Sharing configuration bitstreams rather than netlists is a very desirable feature to protect IP or to share IP without longer CAD tool processing times. Furthermore, an increasing number of systems could hugely benefit from serving multiple users on the same FPGA, for example, for resource pooling in cloud infrastructures.
This paper researches the threat that a malicious application can impose on an FPGA based system in a multi-tenancy scenario from a hardware security point of view. In particular, this paper evaluates the risk systematically for FPGA power-hammering through short-circuits and self-oscillating circuits which potentially may cause harm to a system. This risk includes implementing, tuning, and evaluating all FPGA self-oscillators known from the literature, but also, developing a large number of new power-hammering designs which have not been considered before. Our experiments demonstrate that malicious circuits can be tuned to the point that just 3% of the logic available on an Ultra96 FPGA board can draw the power budget of the entire FPGA board. This fact suggests a waste power potential for datacenter FPGAs in the range of kilowatts.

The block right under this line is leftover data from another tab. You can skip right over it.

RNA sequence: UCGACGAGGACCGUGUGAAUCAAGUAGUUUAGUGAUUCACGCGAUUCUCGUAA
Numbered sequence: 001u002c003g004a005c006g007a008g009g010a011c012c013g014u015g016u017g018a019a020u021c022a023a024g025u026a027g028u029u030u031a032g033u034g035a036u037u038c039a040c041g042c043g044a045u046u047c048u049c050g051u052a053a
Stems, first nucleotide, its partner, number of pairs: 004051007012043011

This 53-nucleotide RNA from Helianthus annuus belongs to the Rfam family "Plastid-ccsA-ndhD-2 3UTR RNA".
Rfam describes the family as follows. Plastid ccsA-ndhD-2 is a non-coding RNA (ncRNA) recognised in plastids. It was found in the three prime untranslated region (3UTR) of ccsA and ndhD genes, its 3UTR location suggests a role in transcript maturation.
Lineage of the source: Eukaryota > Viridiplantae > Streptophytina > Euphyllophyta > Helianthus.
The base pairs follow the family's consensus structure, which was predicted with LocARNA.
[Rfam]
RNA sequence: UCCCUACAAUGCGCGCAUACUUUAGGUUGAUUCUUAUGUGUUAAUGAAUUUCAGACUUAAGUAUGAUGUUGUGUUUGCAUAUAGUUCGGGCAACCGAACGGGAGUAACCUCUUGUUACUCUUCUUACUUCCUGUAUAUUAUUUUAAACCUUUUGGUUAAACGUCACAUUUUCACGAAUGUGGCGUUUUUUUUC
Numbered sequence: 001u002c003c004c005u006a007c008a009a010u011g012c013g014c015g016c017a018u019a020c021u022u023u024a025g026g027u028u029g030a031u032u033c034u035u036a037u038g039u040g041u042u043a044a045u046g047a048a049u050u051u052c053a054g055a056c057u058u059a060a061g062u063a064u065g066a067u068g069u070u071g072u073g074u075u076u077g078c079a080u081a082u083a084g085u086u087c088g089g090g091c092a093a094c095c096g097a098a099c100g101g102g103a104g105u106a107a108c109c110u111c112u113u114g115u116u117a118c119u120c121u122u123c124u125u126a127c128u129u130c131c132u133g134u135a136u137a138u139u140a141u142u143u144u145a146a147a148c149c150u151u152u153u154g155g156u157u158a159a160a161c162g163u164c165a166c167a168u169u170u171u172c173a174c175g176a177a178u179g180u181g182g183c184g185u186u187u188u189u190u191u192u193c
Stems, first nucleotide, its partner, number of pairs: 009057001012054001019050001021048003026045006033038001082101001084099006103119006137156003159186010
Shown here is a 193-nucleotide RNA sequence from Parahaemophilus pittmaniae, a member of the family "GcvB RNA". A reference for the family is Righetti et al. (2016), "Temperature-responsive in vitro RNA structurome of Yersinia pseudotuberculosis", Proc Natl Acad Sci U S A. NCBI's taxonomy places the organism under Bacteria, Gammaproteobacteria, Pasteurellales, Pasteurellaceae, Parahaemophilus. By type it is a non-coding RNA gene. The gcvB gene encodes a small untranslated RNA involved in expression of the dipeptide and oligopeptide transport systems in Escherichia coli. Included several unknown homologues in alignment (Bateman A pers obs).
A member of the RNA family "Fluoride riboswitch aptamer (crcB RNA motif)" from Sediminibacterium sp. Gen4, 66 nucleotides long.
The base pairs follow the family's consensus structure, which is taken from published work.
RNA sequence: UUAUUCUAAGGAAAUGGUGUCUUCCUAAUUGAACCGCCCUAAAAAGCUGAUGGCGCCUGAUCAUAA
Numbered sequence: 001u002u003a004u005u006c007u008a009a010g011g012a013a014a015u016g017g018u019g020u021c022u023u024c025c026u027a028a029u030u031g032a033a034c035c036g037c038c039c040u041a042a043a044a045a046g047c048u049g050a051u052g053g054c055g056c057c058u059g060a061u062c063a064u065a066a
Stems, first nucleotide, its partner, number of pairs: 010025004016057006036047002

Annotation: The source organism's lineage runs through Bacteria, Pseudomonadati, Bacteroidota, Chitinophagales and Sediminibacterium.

In addition to carefully analyzing FPGA hardware security threats, we present the FPGA virus scanner FPGADefender that can detect (possibly) any self-oscillating FPGA circuit, as well as detecting short-circuits, high fanout nets, and a tapping onto signals outside the scope of a module for protecting data center FPGAs such as Xilinx UltraScale+ devices at the bitstream level.